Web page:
Building performance analyses in Energy3D

April 6th, 2014 by Charles Xie
Energy3D (Tree image credit: SketchUp Warehouse and Ethan McElroy)
A zero-energy building is a building with zero net energy consumption over a year. In other words, the total amount of energy used by the building on an annual basis is equal to or even less than the amount of renewable energy it produces through solar panels or wind turbines. A building that produces more renewable energy than it consumes over the course of a year is sometimes also called an energy-plus building. Highly energy-efficient buildings hold a crucial key to a sustainable future.


One of the goals of our Energy3D software is to provide a powerful software environment that students can use to learn about how to build a sustainable world (or understand what it takes to build such a world). Energy3D is unique because it is based on computational building physics, done in real time to produce interesting heat map visualization resembling infrared thermography. The connections to basic science concepts such as heat and temperature make the tool widely applicable in schools. Furthermore, at a time when teachers are required by the new science standards to teach basic engineering concepts and skills in classrooms, this tool may be even more relevant and useful. The easy-to-use user interface enables students to rapidly sketch up buildings of various shapes, creating a deep design space that provides many opportunities of exploration, inquiry, and learning.


In the latest version of Energy3D (Version 3.0), students can compute the energy gains, losses, and usages of a building over the course of a year. These data can be used to analyze the energy performance of the building under design. These results can help students decide their next steps in a complex design project. Without these simulation data to rationalize design choices, students' design processes would be speculative or random.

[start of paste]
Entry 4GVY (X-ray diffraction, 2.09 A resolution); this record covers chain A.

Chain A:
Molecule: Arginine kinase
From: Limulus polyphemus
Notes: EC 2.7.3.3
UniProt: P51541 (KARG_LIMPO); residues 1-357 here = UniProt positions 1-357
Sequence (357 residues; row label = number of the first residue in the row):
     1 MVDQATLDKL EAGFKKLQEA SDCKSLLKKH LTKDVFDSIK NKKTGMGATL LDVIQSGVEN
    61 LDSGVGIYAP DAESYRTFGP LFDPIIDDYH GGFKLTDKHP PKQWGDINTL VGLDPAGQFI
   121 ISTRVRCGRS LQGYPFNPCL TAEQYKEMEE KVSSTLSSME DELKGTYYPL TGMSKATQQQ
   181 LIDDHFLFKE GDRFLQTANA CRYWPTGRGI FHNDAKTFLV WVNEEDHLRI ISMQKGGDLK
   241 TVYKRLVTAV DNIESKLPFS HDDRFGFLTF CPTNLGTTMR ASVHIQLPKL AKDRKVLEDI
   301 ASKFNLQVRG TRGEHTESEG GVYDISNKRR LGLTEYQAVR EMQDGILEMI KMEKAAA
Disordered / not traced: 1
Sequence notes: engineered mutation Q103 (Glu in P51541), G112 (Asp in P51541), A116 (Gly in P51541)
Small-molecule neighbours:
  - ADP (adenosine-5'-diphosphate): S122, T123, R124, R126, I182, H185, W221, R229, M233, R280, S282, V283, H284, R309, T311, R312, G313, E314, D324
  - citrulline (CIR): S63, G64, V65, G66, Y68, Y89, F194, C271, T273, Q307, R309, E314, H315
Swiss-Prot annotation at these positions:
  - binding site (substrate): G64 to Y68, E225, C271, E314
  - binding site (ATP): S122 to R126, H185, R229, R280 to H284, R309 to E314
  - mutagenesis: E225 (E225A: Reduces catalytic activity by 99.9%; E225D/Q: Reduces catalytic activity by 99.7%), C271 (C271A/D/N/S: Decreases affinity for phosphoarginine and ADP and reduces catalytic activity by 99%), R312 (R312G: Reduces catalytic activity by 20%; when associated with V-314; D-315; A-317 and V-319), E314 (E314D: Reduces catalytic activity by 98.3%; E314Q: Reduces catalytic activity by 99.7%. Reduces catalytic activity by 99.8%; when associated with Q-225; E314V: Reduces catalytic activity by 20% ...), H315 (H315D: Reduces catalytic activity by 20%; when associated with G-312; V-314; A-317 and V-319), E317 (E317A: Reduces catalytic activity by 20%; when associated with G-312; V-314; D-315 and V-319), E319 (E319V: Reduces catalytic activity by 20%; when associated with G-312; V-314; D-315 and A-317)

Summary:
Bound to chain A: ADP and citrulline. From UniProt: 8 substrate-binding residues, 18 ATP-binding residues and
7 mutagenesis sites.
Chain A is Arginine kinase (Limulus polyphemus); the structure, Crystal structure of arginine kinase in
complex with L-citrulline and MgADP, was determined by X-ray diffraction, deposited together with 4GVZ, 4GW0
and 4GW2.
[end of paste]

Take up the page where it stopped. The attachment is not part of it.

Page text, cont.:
A complex engineering design project usually has many elements and variables. Supporting students to investigate each individual element or variable is key to helping them develop an understanding of the related concept. Situating this investigation in a design project enables students to explore the role of each concept on system performance. With the analytic tools in Energy3D, students can pick an individual building component such as a window or a solar panel and then analyze its energy performance. This kind of analysis can help students determine, for example, where a solar panel should be installed and which direction it should face. The video in this post shows how these analytic tools in Energy3D work.

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